In this issue of CS Grid, Topdog/Underdog Dramaturge Jordan Laffrenier touches on the relationship between brothers Booth and Lincoln and how their stories echo the realities of many. Jordan also offers insight on acclaimed playwright Suzan-Lori Parks and what she has said about plays’ ability to rewrite history while navigating between theatre and real life.
We’re celebrating 40 years of Dream in High Park by bringing back our inaugural Shakespeare production from 1983, A Midsummer Night’s Dream!
Making his High Park directorial debut, in this edition of CS Grid, we interviewed Dream in High Park veteran performer Jamie Robinson on his thoughts leading this milestone production, why this play is beloved by audiences and why you need to check it out.
How does it feel to make your directorial debut with A Midsummer Night’s Dream?
Any time I work on a Dream in High Park show, I feel an enormous sense of nostalgia, as it was on that very outdoor stage where I made my professional acting debut in a production of Romeo & Juliet in 1997. Directing here and now, I once again feel huge pangs of nostalgia, but also a sense of comfort, familiarity, and home. We are one week into rehearsals, and already I sense the bond that forms with the performers and production team, a similar bond I remember treasuring all of the past summers over the years that I have been involved in shows here. Directing A Midsummer Night's Dream specifically has a special place in my heart, as it was the very first show I witnessed in the park as a teenager, before I ever worked there, which changed my understanding and appreciation of Shakespeare thereafter, setting me off on my endless curiosity to grasp Shakespeare's plays even further.
I sense the bond that forms with the performers and production team, a similar bond I remember treasuring all of the past summers over the years that I have been involved in shows here. – Jamie Robinson
Dream in High Park has become a beloved summer tradition that you’ve been a part of for many years (Assistant Directed Titus Andronicus 2014, Movement Coached As You Like It 2022, and acted in Romeo & Juliet 1997, Romeo & Juliet 1998, Romeo & Juliet 2010, Much Ado About Nothing & Measure for Measure 2019). What brought you to this project as a director? What attracts you to this play in particular?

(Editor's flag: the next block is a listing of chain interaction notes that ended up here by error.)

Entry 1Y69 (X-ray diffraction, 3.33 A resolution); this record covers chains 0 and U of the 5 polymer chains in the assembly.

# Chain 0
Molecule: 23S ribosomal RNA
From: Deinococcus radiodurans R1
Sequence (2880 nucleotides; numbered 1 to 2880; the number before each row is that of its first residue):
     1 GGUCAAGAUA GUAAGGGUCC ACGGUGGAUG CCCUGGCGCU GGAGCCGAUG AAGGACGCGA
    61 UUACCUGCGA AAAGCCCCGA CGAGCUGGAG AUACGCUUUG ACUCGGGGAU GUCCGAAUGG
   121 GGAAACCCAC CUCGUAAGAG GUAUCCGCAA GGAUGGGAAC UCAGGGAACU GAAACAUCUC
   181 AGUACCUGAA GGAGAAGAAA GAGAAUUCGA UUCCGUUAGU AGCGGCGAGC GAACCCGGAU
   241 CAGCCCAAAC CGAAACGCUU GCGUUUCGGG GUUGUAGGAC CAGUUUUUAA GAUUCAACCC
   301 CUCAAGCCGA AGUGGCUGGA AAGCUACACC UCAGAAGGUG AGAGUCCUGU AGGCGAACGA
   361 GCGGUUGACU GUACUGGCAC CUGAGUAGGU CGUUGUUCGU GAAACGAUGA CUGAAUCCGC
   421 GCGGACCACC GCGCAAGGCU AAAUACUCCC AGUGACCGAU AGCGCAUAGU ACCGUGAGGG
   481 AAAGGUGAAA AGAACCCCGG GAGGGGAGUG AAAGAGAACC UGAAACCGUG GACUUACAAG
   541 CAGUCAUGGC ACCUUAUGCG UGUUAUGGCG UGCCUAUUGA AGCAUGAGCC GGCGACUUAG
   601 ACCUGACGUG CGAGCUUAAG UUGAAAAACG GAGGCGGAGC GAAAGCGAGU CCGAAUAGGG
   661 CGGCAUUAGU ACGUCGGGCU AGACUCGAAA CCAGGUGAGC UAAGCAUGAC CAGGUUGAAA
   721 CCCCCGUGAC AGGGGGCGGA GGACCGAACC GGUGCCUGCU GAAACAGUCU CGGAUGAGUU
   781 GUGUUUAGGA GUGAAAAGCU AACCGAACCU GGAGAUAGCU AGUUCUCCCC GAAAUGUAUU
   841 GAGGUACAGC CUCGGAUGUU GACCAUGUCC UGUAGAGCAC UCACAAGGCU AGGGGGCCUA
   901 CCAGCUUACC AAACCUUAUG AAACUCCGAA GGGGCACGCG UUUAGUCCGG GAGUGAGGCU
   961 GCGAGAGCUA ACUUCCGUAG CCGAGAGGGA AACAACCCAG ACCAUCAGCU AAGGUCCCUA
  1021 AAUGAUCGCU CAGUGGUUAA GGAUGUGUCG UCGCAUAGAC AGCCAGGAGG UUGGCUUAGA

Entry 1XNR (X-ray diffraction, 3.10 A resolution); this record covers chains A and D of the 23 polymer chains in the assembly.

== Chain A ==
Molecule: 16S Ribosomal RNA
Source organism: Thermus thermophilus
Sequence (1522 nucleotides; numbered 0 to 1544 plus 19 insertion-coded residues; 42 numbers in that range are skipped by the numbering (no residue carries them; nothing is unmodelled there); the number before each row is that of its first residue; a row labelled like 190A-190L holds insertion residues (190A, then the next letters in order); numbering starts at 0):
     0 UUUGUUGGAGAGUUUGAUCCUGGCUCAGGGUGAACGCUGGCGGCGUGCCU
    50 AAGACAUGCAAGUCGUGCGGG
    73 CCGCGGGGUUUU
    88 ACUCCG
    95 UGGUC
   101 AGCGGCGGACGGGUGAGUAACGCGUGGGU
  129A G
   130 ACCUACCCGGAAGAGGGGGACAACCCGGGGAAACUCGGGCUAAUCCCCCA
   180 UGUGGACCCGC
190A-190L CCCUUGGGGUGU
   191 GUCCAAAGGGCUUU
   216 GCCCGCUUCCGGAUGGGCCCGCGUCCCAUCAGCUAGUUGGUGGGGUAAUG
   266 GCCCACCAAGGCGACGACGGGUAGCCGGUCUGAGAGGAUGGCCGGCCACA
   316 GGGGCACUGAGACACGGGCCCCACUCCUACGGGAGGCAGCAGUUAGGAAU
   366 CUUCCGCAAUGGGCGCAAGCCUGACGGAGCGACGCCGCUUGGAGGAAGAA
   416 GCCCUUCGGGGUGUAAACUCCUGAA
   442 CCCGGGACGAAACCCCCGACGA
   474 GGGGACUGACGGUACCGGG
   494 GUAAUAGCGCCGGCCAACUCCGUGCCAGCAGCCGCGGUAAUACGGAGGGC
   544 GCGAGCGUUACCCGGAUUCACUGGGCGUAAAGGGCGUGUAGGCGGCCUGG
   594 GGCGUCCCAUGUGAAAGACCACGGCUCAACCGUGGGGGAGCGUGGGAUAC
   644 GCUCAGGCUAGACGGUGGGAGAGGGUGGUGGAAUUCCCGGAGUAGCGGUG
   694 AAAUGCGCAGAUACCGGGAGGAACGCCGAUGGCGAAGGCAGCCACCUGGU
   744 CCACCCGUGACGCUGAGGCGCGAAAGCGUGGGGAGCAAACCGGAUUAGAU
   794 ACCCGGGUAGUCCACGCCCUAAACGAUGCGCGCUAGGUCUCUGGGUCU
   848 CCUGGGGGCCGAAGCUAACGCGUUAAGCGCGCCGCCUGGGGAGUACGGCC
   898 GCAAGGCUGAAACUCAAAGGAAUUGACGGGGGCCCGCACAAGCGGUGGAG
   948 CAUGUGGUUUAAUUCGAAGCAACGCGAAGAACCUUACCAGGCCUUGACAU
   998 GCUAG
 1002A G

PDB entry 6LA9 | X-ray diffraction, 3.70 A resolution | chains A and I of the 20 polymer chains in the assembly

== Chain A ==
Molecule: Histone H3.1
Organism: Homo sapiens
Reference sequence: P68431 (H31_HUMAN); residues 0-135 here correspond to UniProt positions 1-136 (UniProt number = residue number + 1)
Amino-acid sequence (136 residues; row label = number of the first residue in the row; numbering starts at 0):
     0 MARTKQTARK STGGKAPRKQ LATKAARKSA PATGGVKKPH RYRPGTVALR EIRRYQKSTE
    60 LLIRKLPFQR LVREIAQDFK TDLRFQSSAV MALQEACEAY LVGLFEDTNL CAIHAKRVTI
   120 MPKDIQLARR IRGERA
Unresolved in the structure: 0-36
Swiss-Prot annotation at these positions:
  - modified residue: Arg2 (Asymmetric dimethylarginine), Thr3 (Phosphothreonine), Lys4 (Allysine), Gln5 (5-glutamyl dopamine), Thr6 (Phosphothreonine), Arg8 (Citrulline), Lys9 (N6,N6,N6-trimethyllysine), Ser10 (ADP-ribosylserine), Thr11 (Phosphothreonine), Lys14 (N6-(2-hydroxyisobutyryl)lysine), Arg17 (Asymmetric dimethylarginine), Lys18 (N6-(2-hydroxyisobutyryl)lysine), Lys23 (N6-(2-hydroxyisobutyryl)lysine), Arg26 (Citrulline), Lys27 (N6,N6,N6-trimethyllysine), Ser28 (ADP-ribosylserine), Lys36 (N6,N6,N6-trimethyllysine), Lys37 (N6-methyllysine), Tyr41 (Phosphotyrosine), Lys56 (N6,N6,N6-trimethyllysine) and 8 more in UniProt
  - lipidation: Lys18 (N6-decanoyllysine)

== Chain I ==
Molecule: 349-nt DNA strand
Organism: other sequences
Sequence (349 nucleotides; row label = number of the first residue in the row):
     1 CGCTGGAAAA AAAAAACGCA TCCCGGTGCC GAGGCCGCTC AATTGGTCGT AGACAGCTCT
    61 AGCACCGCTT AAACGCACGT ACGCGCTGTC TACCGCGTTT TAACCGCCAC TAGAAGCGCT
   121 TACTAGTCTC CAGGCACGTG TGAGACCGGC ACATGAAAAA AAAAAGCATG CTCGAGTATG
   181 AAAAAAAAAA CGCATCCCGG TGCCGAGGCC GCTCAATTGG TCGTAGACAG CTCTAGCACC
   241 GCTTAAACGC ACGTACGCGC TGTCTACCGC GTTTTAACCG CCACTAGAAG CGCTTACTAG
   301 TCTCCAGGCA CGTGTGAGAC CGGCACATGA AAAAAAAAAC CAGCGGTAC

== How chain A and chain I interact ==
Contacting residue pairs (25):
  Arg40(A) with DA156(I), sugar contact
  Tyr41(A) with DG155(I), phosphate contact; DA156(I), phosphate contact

I was asked by Canadian Stage Artistic Director Brendan Healy to direct it back in August of 2022. I was on vacation at the time, and was rarely checking messages, when his email popped up, it sparked my interest. The show, he said, was for sure going to be A Midsummer Night's Dream because it was the 40th anniversary of the original, which I completely understood and agreed with, but this time, I was able to adapt the play as I wanted. I was instantly transported from my vacation brain to literally "dreaming" about all the possibilities I could bring to this show. I was excited to revisit this play which I'd acted in once before elsewhere outdoors, which was a magical summer for me at that time. I was also keenly aware that Theatre artists in our community had been in isolation for long enough with the pandemic, and that I would have equally excited performers and designers wanting to join in the Dream experience live on stage after so much time confined to indoor spaces. Not to mention the huge support that is always given from the audiences, which is ultimately always why I want to do a High Park show.
What makes your adaptation of A Midsummer Night’s Dream special?
Not to give away too many spoiler alerts, but my adaptation does lean heavily into the dreams that we humans might hold for future generations to come. Is it a cataclysmic disaster of our own making, or a world where action takes the place of endless arguments and red tape, where we learn to live together with nature in harmony? These are the questions I think Shakespeare's audiences were grappling with over 400 years ago, and they are remarkably the same questions, albeit different context, that we are grappling with today.
Why do you think A Midsummer Night’s Dream was the inaugural play for Canadian Stage’s summer theatre tradition, and why do you think we are returning to our roots for the 40th anniversary of Dream in High Park?
The play takes place mainly in a forest, and what better surrounding than to perform it in a forest! It is also steeped in an imagined spirit world, and I think the company that presented it 40 years ago was well aware of the original caretaking roots that are embedded in High Park's land from thousands of years prior. The play is full of imagery around humanity's roots to nature and the need to respect its resources, which is very apt considering the important conversations around Equity that exist today. It also treads upon our roots and desires to perform live Theatre, and how this medium can be both transformational and entertaining at the same time.
..."dreaming" about all the possibilities I could bring to this show. – Jamie Robinson
Why should people come to see the show?
Because it is a comedy, and our production is very, very, very funny! But it also has a message that speaks to audiences of any age. A true fairy tale, where you can bring a picnic! What more could you ask for really.
Because it is a comedy, and our production is very, very, very funny! But it also has a message that speaks to audiences of any age. A true fairy tale, where you can bring a picnic! What more could you ask for really. – Jamie Robinson
Tickets to A Midsummer Night’s Dream is now on sale.
On Stage July 21 - September 3, 2023